‘Tis the season for seasonal employees.
If there’s one thing retailers know about the holiday season, it’s that this period potentially represents as much as 20%-30% of their annual sales. According to the NRF, consumers plan on spending over 3% more this year than they did last year for the holidays.
With a series of celebrations including Thanksgiving, Christmas, and New Year’s Eve, retailers must prepare their teams for the anticipated demand by hiring seasonal employees ahead of the holiday rush. The time is now.
What is a seasonal employee?
The Affordable Care Act (ACA) defines seasonal employee as “an employee who is hired into a position for which the customary annual employment is six months or less and for which the period of employment begins each calendar year in approximately the same part of the year, such as summer or winter.”
Below is also how you can classify an employee as a seasonal one:
- “An employee who is hired into a position for which the customary annual employment is six months or less.” In other words, one who works no more than 35 hours and/or less than six months in the year, according to the ACA.
- The period of employment must begin and end around the same part of the calendar year (e.g., summer, winter, holiday season).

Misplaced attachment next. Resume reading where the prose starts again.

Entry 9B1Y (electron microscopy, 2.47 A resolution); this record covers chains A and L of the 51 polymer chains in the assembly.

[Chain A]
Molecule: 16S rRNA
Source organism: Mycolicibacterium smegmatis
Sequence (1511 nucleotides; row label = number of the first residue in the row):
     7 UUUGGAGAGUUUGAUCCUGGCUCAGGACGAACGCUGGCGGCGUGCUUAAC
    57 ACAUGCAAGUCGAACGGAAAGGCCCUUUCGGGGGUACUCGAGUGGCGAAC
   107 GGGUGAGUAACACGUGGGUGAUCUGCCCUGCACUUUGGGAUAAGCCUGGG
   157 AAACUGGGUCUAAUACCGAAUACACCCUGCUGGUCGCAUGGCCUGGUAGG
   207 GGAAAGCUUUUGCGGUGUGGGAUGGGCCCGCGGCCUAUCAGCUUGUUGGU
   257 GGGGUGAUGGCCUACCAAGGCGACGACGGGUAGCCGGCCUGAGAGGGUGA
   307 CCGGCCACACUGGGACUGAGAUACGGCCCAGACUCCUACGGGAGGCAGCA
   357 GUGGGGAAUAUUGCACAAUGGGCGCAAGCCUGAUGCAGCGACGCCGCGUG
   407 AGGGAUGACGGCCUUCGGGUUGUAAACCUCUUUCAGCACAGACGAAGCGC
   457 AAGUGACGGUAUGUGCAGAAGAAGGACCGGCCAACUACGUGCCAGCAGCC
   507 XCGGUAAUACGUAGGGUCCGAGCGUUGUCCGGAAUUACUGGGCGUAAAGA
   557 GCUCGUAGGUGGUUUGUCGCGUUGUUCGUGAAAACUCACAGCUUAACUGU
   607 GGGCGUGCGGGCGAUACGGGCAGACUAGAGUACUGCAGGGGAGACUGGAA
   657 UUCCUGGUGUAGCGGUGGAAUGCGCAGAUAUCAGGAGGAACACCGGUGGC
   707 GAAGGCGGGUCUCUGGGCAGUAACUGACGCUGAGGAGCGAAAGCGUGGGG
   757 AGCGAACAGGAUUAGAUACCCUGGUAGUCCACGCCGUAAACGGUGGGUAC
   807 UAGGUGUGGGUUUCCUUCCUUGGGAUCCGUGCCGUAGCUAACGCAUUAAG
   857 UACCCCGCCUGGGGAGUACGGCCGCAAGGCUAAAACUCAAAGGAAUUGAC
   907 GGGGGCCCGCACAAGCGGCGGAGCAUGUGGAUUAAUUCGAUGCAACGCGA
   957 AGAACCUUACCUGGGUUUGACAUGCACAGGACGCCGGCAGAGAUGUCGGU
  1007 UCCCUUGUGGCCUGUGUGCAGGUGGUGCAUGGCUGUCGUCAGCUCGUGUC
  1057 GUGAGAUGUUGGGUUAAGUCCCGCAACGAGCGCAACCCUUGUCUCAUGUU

Did you think of an employee at your business that fit the descriptions above? Then your employee is a seasonal employee. This means you do not have to classify the individual as full-time and benefits-eligible at the point of hire.
Why hire seasonally?
Cost-effectiveness: Hiring a team of full-time employees is not the most cost-effective way to handle seasonal demands, as you likely won’t require an increased level of workforce once the holiday period is over. The last thing you’ll want is to continue paying for full-time employees that you no longer need or have the budget for.
Flexibility: With seasonal employees, you can easily adjust the size of your workforce to meet your retail store circumstances—such as during peak holiday periods, like Christmas Eve, or amid significant employee absences.
Higher morale: Unless seasonal employees are hired to meet demand during the holiday season, full-time retail employees have to take on the extra workload. If not managed well, the demands of the busy holiday season can result in overworked and stressed employees. Seasonal employees can support your existing employees by taking on that extra workload.
Your seasonal hiring checklist